Jim Stump, the vice-president of BioLogos, described the conundrum succinctly when he commented:
I’m one of those people who don’t like saying “God used evolution to create humans.” My motivations, which are probably different from others, stem from my suspicion of too much realism in scientific theories. I don’t think Darwin “discovered” the theory of evolution as much as he “developed” it. Scientific theories are our making. Too be sure they have to explain some independently existing reality, but I don’t think it is quite right to say evolution itself is some independently existing tool that God had sitting on a shelf and said, “Hmm… I think I’ll use this tool to create humans.” Instead, I think it is more accurate to say, “Evolution is the best scientific description we have for how H. Sapiens came to be.” Then, of course, I also want to say, “God intentionally created human beings in his image” but I don’t take that to be a scientific statement.
The Old Testament is full of descriptions of God using what we now call “natural” phenomenon as tools of judgement; Noah’s flood, plagues of Egypt, leprosy, and so on. But many Christians see a subtle shift when it comes to Jesus and the New Testament. In the pericope of the “man born blind” of John Chapter 9, Jesus answers the disciple’s question of “Rabbi, who sinned, this man or his parents, that he was born blind?” with: “Neither this man nor his parents sinned,” said Jesus, “but this happened so that the works of God might be displayed in him.” In Mark Chapter 4:35f the storm on the Sea of Galilee that Jesus stilled is said to have just “come up”. In the Acts 27 account of Paul being shipwrecked on the isle of Malta, the storm is portrayed as something that happens at that time of year.
It seems to me the best explanation or resolution of the conundrum is the Incarnation itself. John Chapter One says, “1. In the beginning was the Word, and the Word was with God, and the Word was God. 2. He was with God in the beginning. 3 Through him all things were made; without him nothing was made that has been made.” And Colossians 1:16, “For in him all things were created: things in heaven and on earth, visible and invisible, whether thrones or powers or rulers or authorities; all things have been created through him and for him.” This means to me that God is neither tinkerer or absent landlord, but intimate relating “Father”. John 3:16, God so loved the cosmos… He loved the cosmos, the universe, everything made in it… from single-celled algae to trilobites to tyrannosaurs… to quasars and gamma-ray bursts and black holes… all of it loved with agape’ love… self-giving love.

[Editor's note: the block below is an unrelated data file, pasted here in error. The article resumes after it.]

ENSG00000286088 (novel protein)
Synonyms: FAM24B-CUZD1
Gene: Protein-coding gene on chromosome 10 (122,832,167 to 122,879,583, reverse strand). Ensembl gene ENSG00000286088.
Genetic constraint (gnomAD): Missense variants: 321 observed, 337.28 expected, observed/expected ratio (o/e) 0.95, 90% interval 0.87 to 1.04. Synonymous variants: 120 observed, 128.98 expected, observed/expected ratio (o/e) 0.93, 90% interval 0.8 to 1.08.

30 thoughts on “Does God Guide Evolution?”
Which begs the question “How do you Repent(TM)? How much Repentance(TM) is enough?”
All too often, it’s “Whatever *I* do That You Don’t”, another weapon in the never-ending game of Christianese One-Upmanship.
Wartburg Watch had a commenter about a month ago who “commented” long sermons of how COVID-19 is God’s Wrath Sending Pestilence and We Needed to Repent. He would not answer the above question, only denounce us as “Scoffers”.
I would agree God nudges *us*, but because we interact with him. What I object to is the idea that there is a distinction between evolution operating as it should and moments where God sticks his fingers on the scale unilaterally so as to give jellyfish the right number of legs, or make sure the correct kind of monkey develops intelligence. Part of evolution is the creatures within it becoming aware of and responding to God. A sense of God and religion evolves with everything else.
You are right I am perhaps overstating my case. God vs sin is different – when it comes to dealing with sin, God is as interventionist as heck, the biggest intervention of all being his inserting himself in his own creation in the form of Jesus.
P.S. I love argumentative- what’s the point of discussion if no-one disagrees with you?